Those two examplesand many morecan be found in Eight Americas, a comprehensive new report that details the disparities in life expectancy throughout our nation. Issued jointly by the Harvard University School of Public Health and the Initiative for Global Health, the report analyzes data collected from 1982 to 2001. As the title of the report makes clear, the researchers present their findings using the image of eight Americasfrom Asians (1) and northland low-income rural whites (2) to low-income southern rural blacks (7) and high-risk urban blacks (8)grouped by race and county, not by population size. America 3, Middle America, for example, is by far the whitest and largest group; it represents some 214 million Americans and falls literally in the middle on most measures.
The report states that 10 million Americans with the best health have achieved one of the highest levels of life expectancy on record, three years better than Japan for women, and four years better than Iceland for men. At the same time, tens of millions of Americans are experiencing levels of health that are more typical of people in developing countries.
It is shocking that between the highest life-expectancy level and the lowest yawns a gap of more than 35 years. So much for the good investment notion of health carethat is, if all Americans are to be included.
While the relation between longevity and demographic factors (race, gender, age, income, education) has long been understood, this report goes further. It adds in the cumulative homicide rate and the risk of disease and injury, and it establishes mortality patterns in counties across the nation, mapping who lives how long and where.
The contrasts it pinpoints are startling. Among U.S. males, for instance, Asians can expect to outlive urban blacks in high-risk areas by more than 15 years. When chronic diseases and injuries are factored in (including H.I.V./AIDS and homicides), the mortality rate among young black men in high-crime urban areas resembles that of Russians and sub-Saharan Africans more than millions of other Americans.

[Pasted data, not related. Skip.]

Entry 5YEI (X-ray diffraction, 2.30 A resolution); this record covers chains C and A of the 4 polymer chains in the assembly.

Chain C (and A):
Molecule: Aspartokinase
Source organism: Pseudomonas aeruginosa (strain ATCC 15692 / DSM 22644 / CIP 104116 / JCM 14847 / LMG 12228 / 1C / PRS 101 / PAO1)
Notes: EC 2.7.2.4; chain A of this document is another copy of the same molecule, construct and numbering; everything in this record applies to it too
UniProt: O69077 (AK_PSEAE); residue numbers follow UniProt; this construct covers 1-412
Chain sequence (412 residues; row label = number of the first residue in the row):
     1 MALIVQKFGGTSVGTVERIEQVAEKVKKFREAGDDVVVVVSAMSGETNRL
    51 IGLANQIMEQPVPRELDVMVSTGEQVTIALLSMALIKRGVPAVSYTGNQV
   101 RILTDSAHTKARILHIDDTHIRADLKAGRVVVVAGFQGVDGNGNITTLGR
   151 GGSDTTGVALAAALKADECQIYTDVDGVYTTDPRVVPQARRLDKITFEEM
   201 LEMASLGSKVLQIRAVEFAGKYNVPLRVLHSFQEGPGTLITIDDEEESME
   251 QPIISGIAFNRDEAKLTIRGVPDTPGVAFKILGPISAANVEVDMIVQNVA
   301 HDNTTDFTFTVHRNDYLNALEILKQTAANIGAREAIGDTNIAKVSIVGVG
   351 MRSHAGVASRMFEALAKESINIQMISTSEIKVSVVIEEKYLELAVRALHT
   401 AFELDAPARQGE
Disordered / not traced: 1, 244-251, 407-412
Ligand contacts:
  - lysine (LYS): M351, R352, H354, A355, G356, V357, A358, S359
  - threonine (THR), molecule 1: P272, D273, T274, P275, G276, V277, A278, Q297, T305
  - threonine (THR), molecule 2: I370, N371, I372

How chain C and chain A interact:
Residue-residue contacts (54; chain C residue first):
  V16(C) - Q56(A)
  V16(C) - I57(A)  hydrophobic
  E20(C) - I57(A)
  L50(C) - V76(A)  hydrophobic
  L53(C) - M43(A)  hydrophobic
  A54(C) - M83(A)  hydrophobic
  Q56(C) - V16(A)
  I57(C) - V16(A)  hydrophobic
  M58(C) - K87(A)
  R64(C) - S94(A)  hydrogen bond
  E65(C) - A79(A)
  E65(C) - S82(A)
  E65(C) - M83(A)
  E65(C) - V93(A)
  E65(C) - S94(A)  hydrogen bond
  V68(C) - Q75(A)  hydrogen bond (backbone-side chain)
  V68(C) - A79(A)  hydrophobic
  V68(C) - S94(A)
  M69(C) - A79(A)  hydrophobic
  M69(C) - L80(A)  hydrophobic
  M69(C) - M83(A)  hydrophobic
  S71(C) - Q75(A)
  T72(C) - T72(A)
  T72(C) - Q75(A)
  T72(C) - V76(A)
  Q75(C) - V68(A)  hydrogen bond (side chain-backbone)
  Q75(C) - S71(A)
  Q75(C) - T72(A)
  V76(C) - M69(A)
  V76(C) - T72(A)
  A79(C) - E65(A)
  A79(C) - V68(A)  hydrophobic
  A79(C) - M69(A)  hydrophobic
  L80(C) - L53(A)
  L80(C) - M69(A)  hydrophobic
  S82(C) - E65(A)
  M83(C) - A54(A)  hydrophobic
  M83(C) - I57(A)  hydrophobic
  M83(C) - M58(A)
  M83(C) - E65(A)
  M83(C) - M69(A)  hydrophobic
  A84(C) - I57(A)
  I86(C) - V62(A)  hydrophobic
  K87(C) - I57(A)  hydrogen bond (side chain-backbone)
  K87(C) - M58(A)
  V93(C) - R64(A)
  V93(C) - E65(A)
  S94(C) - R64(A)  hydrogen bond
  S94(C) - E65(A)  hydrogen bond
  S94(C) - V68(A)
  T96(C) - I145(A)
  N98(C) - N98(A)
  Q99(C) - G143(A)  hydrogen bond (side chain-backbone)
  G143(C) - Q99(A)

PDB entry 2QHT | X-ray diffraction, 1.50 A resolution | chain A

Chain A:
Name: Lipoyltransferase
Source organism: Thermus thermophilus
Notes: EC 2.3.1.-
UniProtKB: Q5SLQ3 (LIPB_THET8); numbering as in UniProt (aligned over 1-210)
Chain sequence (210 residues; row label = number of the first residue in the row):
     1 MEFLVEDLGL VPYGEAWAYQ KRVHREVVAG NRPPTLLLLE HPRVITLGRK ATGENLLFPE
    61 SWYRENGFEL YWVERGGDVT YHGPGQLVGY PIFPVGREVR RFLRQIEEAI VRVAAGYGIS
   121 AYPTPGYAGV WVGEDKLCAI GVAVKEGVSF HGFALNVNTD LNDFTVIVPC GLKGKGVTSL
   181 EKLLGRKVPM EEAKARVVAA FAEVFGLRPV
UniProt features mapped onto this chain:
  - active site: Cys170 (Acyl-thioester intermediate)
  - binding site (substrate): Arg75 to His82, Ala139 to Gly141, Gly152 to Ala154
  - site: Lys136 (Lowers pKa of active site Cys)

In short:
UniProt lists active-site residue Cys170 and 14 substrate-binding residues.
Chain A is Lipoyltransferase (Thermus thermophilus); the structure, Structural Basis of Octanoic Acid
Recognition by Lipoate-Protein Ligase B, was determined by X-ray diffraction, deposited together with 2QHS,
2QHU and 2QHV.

Despite health education programs and policies over the nearly two decades studied, the disparities have persisted. Among low-income white women in Appalachia and the Mississippi Valley, the gap actually widened.
Comprehensive studies like this are important, because the information they provide enables policymakers to tailor their initiatives to fit specific subgroups of Americans. One health care policy does not fit all.
Also, voters and policymakers would do well to heed what Christopher Murray, the director of the Harvard Initiative for Global Health, wrote about health insurance: The variation in health plan coverage across the eight Americas is small relative to the very large difference in health outcome, and while expanded coverage would help, it would still leave huge disparities in young and middle-aged adults. Why? Because insurance does not address many of the causes of mortality. Violent neighborhoods, obesity and behaviors like smoking and alcohol use, while contributing to disease across all eight Americas, play an outsize role in the life expectancy of America 8.
What else is needed? Since no single cause accounts for the disparities, the researchers recommend public policies that reduce socioeconomic inequalities. Lessening the socioeconomic risk factors for chronic disease and injuries would benefit those with the highest death rates. Governments can increase tobacco taxes, enforce drinking-and-driving laws and reduce barriers to medicines and lifestyle changes effective in controlling obesity, high blood pressure, high cholesterol, high blood sugar and H.I.V./AIDS.
Is our nation’s investment in health paying off? The short answer is that as long as eight Americas exist when it comes to life expectancy, the good investment notion should be dismissed out of hand. The high returns enjoyed by some Americans reach far too few of the rest of us.